Miami Law ESLS Panel Examines NCAA’s New Name, Image & Likeness Policy’s Impact



soccer player surrounded by money

Over the summer, a change in the National Collegiate Athletic Association’s name, image and likeness rules altered the college sports landscape, interrupting a foundation of amateurism that had stood for more than 100 years. Under the new NIL interim policy, college athletes may profit off third-party deals in exchange for the use of their name, image and likeness.

Miami Law’s Entertainment & Sports Law Society, in conjunction with the Intellectual Property Law Society, presents a 40-minute panel discussion, “NIL: College Athletes Navigating IP, Marketing, and the Law,” moderated by Greg Levy, director of Miami Law’s Entertainment, Arts and Sports Law LL.M., about the NCAA's new name, image & likeness policy, its impact on college sports, and what to expect in the near future.

“The recent changes to allow college athletes to monetize their name, image and likeness will be among the most transformational changes to college sports in our lifetime,” said Levy. “Miami Law’s Entertainment, Arts and Sports Law Program convenes spaces to discuss topical issues and debate legal, business, and regulatory reform – this evening will be no different. The students have done a wonderful job in assembling a panel of accomplished experts who have been helping implement this change.”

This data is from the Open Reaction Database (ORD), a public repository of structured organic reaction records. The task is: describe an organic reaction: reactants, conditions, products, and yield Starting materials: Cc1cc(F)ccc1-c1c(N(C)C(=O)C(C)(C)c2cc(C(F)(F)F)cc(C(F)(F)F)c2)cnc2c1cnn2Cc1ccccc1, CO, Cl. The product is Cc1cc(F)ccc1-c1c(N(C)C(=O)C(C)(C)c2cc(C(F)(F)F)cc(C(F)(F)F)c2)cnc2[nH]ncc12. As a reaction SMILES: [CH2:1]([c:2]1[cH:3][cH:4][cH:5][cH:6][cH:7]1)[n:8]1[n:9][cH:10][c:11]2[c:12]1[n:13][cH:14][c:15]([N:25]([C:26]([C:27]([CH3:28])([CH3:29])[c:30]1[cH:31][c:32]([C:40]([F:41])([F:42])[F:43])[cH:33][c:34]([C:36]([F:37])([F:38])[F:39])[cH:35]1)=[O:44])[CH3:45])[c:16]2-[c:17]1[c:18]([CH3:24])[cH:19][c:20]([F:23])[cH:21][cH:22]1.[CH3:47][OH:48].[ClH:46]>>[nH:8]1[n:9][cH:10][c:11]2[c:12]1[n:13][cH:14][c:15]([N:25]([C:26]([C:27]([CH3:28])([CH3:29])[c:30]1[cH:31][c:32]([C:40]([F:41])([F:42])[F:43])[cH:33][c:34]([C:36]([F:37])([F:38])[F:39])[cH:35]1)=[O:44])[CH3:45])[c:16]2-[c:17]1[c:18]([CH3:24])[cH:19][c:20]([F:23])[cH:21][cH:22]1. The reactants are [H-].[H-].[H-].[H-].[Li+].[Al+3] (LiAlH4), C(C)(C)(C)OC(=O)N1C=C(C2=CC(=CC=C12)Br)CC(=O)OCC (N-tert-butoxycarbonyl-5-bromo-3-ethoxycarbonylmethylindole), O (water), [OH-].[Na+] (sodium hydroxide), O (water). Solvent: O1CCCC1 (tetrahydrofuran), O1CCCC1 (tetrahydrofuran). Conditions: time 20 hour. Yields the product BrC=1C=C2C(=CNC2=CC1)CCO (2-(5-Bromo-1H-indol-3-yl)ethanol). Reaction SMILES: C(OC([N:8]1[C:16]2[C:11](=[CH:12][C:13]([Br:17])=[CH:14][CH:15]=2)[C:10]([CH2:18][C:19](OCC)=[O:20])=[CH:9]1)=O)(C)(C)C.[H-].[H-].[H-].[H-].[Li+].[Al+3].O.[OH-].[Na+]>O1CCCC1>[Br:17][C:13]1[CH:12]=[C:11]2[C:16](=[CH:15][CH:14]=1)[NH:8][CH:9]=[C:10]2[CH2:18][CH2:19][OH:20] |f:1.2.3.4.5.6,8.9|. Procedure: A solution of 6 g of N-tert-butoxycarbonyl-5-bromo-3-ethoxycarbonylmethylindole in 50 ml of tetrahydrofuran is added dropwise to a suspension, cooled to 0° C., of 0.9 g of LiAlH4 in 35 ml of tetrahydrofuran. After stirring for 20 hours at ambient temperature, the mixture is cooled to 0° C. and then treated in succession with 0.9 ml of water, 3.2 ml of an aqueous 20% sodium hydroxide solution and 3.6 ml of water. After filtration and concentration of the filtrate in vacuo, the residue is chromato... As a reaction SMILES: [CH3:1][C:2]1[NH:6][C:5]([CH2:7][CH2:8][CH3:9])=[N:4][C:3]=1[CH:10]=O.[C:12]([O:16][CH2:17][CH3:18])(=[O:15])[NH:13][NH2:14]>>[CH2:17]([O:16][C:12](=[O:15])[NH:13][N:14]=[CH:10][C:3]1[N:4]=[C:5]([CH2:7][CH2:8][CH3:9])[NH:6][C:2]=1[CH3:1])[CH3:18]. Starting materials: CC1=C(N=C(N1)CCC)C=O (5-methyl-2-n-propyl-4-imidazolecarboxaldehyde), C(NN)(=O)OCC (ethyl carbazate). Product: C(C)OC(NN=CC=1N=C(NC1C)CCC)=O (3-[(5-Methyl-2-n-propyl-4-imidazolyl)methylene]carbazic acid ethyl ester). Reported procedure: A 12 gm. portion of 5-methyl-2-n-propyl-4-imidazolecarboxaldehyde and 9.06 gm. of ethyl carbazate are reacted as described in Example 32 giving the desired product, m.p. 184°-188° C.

Joining the September 22 panel will be Boston College basketball player Brevin Galloway; Darren Heitner, founder of Heitner Legal, P.L.L.C.., who has represented numerous athletes and sports agents as legal counsel as well as helped draft the Florida NIL legislation; attorney and thought leader Dan Lust; and legal analyst Maddie Salamone, a former Division I lacrosse player at Duke University and former chair of the NCAA Student-Athlete Advisory Committee.

The event, happening from 6:30 p.m. to 7:30 p.m. EST, will include a 20-minute audience Q&A.

The virtual event is free and open to the public with registration.

“We are incredibly excited to host this timely panel on the hot topic issue of name, image and likeness with the Intellectual Property Law Society,” Lily Fontenot said. “Our esteemed panelists will help us evaluate the first 75 days of NIL and how the space will continue to evolve.”

For more information, contact the ESLS program at, Entertainment and Sports Law Society President Lily Fontenot at or Intellectual Property Law Society President Victor Bruzos at

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